Interest rates go up or down over the life of the loan depending on the market rates and the individual decisions of each lender.
The interest rate is fixed for a certain period, usually the first one to five years of the loan. This means your regular repayments stay the same regardless of changes in interest rates.
Split rate loans
Your loan is divided into multiple portions with different features. This is typically one portion variable, and one portion fixed, so you can enjoy some of the flexibility of a variable loan along with some of the certainty of a fixed rate loan.
For an annual fee, the professional package offers home loans at a discounted interest rate, combined with discounted fees on other banking services such as credit cards. These can be attractively priced, but if you don’t use the additional banking services you may be better off with a basic home loan.
Basic home loan
A no-frills home loans that offers a competitive interest rate with minimal ongoing fees. They are generally a simple product with no added benefits or features.
Originally designed for first-home buyers, but now available more widely, introductory loans offer a discounted interest rate for the first 1 to 2 years, before the rate reverts to a higher variable interest rate.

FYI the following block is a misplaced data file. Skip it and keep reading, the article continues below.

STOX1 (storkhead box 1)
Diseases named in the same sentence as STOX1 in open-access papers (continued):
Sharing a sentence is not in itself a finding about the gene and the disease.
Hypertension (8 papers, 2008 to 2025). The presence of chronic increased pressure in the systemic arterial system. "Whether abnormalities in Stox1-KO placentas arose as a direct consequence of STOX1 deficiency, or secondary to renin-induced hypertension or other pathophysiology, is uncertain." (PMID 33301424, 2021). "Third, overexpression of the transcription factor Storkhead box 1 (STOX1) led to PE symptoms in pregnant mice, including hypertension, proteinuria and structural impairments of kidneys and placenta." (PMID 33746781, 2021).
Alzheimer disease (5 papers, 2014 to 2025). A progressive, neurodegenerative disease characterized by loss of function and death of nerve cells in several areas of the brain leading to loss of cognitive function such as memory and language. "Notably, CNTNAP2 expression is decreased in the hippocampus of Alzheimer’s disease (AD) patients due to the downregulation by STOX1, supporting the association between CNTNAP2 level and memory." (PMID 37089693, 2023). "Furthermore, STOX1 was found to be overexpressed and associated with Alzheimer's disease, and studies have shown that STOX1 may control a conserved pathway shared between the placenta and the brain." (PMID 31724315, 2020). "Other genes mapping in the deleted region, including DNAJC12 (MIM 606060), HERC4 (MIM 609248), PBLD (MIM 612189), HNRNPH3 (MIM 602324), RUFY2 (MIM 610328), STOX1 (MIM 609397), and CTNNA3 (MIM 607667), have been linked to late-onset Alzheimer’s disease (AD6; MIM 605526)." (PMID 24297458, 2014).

Popular with self-employed people, these loans require less documentation or proof of income than most, but often carry higher interest rates or require a larger deposit because of the perceived higher lender risk. In most cases you will be financially better off getting together full documentation for another type of loan. But if this isn’t possible, a low doc loan may be your best opportunity to borrow money.
Princpial and Interest Repayments
A loan whereby the regular repayments include both a principal amount (reducing your loan balance) and an interest amount.
Interest Only Repayments
For a specified period, usually the first 1 to 5 years, you only pay the interest on the loan, not the principal. At the end of the interest only period, the loan will revert back to principal and interest repayments. These loans are especially popular with investors.
If you pay more than the required regular repayment, the extra amount may be deducted from the principal. This not only reduces the amount you owe but lowers the amount of interest you repay. Making extra repayments regularly, even small ones, is the best way to pay off your home loan quicker and save on interest charges.
Repayments - Weekly, Fornightly or Monthly
Loans are typically set up with monthly repayments. Many lenders offer customers the option to pay off your home loan weekly or fortnightly. This can suit people who are paid on a weekly or fortnightly basis, and will save you money because you end up making more payments in a year, reducing the life of the loan.
This typically allows you to access any extra repayments you have made. Knowing you have access to funds can provide peace of mind. Be aware lenders may charge a redraw fee and have a minimum redraw amount. There might also be other restrictions on when funds can be redrawn.
This is a savings account linked to your home loan. Money paid into the savings account is deducted from the balance of your home loan before interest is calculated. The more money you save, the lower your interest cost.